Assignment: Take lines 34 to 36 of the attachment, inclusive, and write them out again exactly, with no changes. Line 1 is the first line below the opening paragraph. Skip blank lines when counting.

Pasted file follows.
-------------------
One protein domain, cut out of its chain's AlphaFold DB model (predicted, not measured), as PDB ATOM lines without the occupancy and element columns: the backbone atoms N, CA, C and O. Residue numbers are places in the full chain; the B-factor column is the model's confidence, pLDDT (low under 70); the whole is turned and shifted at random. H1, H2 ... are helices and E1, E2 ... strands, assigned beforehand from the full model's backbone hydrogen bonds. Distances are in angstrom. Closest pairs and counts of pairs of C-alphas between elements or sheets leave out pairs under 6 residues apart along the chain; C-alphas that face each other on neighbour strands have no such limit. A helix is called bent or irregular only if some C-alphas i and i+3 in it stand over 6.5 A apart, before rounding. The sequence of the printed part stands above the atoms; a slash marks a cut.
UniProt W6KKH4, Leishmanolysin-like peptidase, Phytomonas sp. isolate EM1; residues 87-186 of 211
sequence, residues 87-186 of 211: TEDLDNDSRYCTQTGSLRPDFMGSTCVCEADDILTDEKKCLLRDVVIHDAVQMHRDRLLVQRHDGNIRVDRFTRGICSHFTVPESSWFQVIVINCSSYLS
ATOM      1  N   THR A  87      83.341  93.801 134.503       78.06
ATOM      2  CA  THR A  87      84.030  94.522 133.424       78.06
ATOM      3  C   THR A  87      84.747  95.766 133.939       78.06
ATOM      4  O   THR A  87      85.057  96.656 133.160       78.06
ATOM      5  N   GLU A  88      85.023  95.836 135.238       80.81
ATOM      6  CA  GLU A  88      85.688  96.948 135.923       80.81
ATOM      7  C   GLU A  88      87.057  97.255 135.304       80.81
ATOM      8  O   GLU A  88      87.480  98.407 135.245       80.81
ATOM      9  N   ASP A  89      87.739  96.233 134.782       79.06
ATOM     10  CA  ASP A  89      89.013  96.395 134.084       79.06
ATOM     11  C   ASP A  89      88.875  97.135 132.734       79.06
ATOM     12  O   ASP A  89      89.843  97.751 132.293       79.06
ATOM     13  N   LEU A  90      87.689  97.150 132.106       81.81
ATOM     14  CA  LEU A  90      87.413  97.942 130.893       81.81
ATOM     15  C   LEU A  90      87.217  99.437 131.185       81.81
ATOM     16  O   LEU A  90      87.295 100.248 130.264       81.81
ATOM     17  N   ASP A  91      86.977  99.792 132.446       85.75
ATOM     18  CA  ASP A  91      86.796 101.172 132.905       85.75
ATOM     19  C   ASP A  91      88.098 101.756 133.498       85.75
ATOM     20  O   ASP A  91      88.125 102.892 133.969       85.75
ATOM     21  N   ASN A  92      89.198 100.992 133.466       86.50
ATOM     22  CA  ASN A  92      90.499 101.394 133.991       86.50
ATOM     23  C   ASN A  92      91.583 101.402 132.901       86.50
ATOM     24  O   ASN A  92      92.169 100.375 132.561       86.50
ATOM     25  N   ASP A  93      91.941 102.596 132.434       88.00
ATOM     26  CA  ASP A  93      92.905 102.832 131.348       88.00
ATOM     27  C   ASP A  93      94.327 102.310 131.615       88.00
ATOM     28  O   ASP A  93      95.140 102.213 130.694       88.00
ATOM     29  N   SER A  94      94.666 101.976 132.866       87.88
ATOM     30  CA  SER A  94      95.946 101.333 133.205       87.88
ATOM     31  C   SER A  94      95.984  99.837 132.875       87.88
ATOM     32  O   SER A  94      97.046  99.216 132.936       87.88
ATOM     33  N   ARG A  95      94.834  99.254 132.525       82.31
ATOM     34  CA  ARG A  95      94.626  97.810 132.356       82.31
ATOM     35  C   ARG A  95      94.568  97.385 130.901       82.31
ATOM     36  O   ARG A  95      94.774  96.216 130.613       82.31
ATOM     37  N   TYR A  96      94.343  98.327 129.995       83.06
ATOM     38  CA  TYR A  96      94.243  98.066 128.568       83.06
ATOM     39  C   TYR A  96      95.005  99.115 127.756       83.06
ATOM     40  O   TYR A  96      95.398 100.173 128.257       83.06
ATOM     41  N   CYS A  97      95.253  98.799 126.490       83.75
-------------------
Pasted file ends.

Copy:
ATOM     32  O   SER A  94      97.046  99.216 132.936       87.88
ATOM     33  N   ARG A  95      94.834  99.254 132.525       82.31
ATOM     34  CA  ARG A  95      94.626  97.810 132.356       82.31